Friday, 4 February 2011

But HOW do we grow this enterprise economy?

Sorry to have disappeared for so long. I've had flu and goodness knows what else.  But I've been roused into activity by the latest leader's speech.

Nick Clegg’s speech in Rotherham was vitally important. Not only did it re-state the kind of language about the economy that was in the coalition agreement – a commitment to reviving the real economy, not the speculative economy of financial services. It was also important for another reason, which maybe was less conscious. It provides a future agenda for the Lib Dems, if they have the nerve to grasp it.


It was a relief that the coalition is still on track in its promises to rebalance the economy, and to interpret that as it was originally interpreted – to create enterprise, not just cream off the profits of speculation. There had been some signs that, thanks to the old guard at the Treasury, this vital commitment was being watered down.

He also gargled with the idea of a Green Investment Bank which may mean – fingers crossed – that the battle against the Treasury has been won over this important commitment.

So far so good. But here’s the problem. There is no understanding in government – and certainly not in the Lib Dems – about how in practice you grow this new local economy. How, in Sheffield or Liverpool, do we cultivate this new enterprise? The gap was horribly obvious in the speech.   What do we do?  Wait for it to pop up of its own accord?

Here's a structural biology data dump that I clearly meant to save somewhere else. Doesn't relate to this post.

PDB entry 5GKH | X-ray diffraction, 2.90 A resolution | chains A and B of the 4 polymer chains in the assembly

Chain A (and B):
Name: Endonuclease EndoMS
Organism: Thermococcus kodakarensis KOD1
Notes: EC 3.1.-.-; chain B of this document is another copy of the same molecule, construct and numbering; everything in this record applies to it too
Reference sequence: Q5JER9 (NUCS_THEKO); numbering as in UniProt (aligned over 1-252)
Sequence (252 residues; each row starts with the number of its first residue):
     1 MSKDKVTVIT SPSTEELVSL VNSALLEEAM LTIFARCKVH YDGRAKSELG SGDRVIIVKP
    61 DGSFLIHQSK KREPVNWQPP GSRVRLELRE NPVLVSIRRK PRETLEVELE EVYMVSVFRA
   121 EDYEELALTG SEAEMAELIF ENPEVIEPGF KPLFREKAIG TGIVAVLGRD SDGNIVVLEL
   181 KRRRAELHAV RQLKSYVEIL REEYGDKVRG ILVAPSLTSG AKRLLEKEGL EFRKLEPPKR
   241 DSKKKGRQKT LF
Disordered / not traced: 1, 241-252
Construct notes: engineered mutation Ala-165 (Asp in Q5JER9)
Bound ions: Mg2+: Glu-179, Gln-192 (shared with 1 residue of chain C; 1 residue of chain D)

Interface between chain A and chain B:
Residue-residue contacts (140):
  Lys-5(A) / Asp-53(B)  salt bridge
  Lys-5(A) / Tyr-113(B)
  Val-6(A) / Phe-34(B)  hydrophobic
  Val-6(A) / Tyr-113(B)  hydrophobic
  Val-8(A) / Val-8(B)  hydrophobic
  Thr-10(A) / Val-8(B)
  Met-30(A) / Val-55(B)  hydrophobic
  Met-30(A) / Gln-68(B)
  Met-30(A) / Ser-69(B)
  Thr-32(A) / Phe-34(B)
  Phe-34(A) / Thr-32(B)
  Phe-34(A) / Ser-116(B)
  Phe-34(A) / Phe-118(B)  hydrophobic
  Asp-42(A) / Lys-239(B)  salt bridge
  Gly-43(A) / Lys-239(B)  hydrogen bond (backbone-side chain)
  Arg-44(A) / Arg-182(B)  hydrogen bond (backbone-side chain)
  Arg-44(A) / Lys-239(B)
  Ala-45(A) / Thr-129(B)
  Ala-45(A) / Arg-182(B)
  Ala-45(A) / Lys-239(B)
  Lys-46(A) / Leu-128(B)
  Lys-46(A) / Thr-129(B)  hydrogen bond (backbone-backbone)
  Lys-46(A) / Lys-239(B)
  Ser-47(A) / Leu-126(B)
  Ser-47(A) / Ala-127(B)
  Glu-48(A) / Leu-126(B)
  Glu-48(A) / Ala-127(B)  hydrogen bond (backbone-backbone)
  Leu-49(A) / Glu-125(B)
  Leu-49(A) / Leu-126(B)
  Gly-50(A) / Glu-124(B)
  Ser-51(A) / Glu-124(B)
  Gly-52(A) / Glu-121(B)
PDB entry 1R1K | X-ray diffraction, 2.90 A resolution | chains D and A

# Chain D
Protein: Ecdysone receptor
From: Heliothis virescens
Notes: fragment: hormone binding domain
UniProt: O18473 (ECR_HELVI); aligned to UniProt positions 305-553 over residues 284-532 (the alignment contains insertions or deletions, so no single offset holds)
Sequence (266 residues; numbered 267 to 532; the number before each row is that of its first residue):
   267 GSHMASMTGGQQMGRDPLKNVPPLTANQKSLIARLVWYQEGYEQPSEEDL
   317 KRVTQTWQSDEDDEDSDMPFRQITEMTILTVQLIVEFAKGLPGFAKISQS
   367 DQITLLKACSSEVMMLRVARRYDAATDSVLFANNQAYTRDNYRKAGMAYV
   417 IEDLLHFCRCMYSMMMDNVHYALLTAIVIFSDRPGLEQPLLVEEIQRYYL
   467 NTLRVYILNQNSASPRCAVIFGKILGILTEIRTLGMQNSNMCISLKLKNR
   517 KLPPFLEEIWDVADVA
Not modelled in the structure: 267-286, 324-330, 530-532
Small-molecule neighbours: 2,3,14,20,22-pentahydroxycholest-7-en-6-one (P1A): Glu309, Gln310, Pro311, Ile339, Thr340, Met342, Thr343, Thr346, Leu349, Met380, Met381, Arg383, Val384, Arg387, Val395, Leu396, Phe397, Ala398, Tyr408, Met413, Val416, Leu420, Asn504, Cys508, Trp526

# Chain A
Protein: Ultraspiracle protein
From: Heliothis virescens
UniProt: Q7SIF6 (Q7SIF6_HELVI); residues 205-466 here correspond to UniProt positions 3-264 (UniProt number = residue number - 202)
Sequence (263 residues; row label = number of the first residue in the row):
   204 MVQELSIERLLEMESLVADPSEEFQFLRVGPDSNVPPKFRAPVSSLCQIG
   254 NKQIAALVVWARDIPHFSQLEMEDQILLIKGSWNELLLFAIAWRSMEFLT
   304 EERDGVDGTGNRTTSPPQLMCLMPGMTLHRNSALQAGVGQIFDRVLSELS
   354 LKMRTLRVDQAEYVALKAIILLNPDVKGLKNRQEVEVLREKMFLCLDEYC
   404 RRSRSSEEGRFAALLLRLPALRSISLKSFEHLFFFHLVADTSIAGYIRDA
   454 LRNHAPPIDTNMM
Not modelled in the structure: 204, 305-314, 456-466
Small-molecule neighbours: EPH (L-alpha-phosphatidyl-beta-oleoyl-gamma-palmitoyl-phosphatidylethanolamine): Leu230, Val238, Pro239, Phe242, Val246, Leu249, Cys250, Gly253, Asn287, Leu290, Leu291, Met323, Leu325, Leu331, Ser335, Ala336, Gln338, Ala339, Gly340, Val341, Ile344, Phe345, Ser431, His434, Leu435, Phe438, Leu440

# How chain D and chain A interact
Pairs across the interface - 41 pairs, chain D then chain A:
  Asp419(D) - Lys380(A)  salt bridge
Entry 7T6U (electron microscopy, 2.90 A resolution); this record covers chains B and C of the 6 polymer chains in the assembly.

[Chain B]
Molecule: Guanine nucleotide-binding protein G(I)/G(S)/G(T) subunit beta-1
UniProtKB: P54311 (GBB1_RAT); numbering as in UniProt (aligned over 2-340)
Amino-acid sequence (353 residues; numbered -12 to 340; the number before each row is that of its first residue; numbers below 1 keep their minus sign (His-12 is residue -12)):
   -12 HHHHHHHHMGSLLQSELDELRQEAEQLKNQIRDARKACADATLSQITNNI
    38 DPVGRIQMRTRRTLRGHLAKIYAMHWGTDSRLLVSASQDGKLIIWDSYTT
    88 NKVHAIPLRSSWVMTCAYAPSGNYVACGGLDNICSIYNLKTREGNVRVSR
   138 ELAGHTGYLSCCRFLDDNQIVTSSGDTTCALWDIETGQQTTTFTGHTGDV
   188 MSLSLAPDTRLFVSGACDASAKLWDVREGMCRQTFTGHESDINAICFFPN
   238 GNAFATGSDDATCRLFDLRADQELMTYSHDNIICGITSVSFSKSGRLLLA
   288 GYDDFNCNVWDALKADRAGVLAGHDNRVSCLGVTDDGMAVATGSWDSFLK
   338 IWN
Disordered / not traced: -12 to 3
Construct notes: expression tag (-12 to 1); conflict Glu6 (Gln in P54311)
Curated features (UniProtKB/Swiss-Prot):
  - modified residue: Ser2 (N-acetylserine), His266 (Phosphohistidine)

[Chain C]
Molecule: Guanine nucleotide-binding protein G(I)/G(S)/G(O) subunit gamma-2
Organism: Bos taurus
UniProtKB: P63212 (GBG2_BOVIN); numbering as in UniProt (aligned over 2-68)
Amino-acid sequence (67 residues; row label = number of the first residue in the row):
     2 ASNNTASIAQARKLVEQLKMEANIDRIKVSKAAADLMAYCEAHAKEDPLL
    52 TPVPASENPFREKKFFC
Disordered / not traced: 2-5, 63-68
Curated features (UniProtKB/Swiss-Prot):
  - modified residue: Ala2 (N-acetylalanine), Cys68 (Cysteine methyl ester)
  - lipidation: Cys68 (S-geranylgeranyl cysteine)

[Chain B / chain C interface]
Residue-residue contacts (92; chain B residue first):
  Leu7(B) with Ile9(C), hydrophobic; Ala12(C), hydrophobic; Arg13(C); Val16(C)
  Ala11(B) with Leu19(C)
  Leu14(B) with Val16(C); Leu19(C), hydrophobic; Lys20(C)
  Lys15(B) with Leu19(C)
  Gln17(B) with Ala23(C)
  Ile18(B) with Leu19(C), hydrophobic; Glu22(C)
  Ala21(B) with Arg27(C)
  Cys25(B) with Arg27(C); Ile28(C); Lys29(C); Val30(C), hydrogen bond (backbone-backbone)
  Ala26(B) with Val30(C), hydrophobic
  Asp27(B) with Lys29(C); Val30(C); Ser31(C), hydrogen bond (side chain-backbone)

But there is a way forward. There are a whole range of techniques, based on building value chains and re-circulating money – on diverse local economies, not Tesco monocultures – which are emerging from outside mainstream economics. The New Economics Foundation, the Ford Foundation and many others around the world, are showing the way forward.

It’s time the Lib Dems grabbed this agenda, preferably soon enough to press it into use by the coalition.

4 comments:

Joe Otten said...

A little bit cryptic David. Most advocates of some policy or other say more than that it exists, they usually say something about it and why it would be good. Or are we supposed to buy your book?

Davidboyle said...

Ha ha. That would be good.

Actually, I was trying to imply that this agenda isn't really in place yet, and that we (Lib Dems) ought to be leading on it. I think it's about (a) Local anti-trust, (b) a new local lending infrastructure, (c) money flows as the determinant of sustainable local economies, (d) import replacement not specialisation, (e) diversity, (f) enterprise training and coaching. But I'm all too aware that isn't quite enough.

Joe Otten said...

OK well I may buy it soon, though there are 2 or 3 books ahead of it in my reading queue.

Though I must say I am suspicious of your point (d) which seems anti-trade (and typical NEF)

Davidboyle said...

I don't think you are right about this. In fact, the idea that incerasing monopoly is a sign of free trade is a peculiarly conservative take on free trade - the Liberal take on free trade has been abandoned some generations ago. Import replacement means competition, and it was the way cities grew in the first place (see Jane Jacobs The Economy of Cities). Not about restraining trade. Quite the reverse!